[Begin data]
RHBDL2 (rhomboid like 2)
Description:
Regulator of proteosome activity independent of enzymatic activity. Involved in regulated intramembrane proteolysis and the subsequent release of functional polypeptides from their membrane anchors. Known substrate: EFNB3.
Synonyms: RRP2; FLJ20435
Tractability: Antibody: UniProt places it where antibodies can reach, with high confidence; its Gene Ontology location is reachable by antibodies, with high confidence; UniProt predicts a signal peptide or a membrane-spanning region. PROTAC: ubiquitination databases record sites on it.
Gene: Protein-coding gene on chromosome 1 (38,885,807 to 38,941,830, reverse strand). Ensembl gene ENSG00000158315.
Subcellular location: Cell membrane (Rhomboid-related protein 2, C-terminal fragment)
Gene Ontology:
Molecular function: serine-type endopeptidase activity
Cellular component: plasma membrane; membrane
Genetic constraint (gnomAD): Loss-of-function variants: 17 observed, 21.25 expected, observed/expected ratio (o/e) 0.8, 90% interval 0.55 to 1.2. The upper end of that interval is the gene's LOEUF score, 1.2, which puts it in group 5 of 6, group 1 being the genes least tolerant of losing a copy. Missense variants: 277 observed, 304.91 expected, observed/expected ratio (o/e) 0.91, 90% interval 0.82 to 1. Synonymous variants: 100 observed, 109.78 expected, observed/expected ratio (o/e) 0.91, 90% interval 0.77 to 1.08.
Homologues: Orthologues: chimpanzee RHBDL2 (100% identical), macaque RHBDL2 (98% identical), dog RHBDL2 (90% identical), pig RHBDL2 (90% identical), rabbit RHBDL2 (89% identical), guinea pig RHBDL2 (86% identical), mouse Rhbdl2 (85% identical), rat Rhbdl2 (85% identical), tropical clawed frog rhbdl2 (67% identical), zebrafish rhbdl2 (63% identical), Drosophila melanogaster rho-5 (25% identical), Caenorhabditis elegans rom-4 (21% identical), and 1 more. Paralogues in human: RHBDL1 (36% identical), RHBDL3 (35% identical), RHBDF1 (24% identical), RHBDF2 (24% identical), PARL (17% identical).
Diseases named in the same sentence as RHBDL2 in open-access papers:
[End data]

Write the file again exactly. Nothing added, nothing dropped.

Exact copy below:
RHBDL2 (rhomboid like 2)
Description:
Regulator of proteosome activity independent of enzymatic activity. Involved in regulated intramembrane proteolysis and the subsequent release of functional polypeptides from their membrane anchors. Known substrate: EFNB3.
Synonyms: RRP2; FLJ20435
Tractability: Antibody: UniProt places it where antibodies can reach, with high confidence; its Gene Ontology location is reachable by antibodies, with high confidence; UniProt predicts a signal peptide or a membrane-spanning region. PROTAC: ubiquitination databases record sites on it.
Gene: Protein-coding gene on chromosome 1 (38,885,807 to 38,941,830, reverse strand). Ensembl gene ENSG00000158315.
Subcellular location: Cell membrane (Rhomboid-related protein 2, C-terminal fragment)
Gene Ontology:
Molecular function: serine-type endopeptidase activity
Cellular component: plasma membrane; membrane
Genetic constraint (gnomAD): Loss-of-function variants: 17 observed, 21.25 expected, observed/expected ratio (o/e) 0.8, 90% interval 0.55 to 1.2. The upper end of that interval is the gene's LOEUF score, 1.2, which puts it in group 5 of 6, group 1 being the genes least tolerant of losing a copy. Missense variants: 277 observed, 304.91 expected, observed/expected ratio (o/e) 0.91, 90% interval 0.82 to 1. Synonymous variants: 100 observed, 109.78 expected, observed/expected ratio (o/e) 0.91, 90% interval 0.77 to 1.08.
Homologues: Orthologues: chimpanzee RHBDL2 (100% identical), macaque RHBDL2 (98% identical), dog RHBDL2 (90% identical), pig RHBDL2 (90% identical), rabbit RHBDL2 (89% identical), guinea pig RHBDL2 (86% identical), mouse Rhbdl2 (85% identical), rat Rhbdl2 (85% identical), tropical clawed frog rhbdl2 (67% identical), zebrafish rhbdl2 (63% identical), Drosophila melanogaster rho-5 (25% identical), Caenorhabditis elegans rom-4 (21% identical), and 1 more. Paralogues in human: RHBDL1 (36% identical), RHBDL3 (35% identical), RHBDF1 (24% identical), RHBDF2 (24% identical), PARL (17% identical).
Diseases named in the same sentence as RHBDL2 in open-access papers: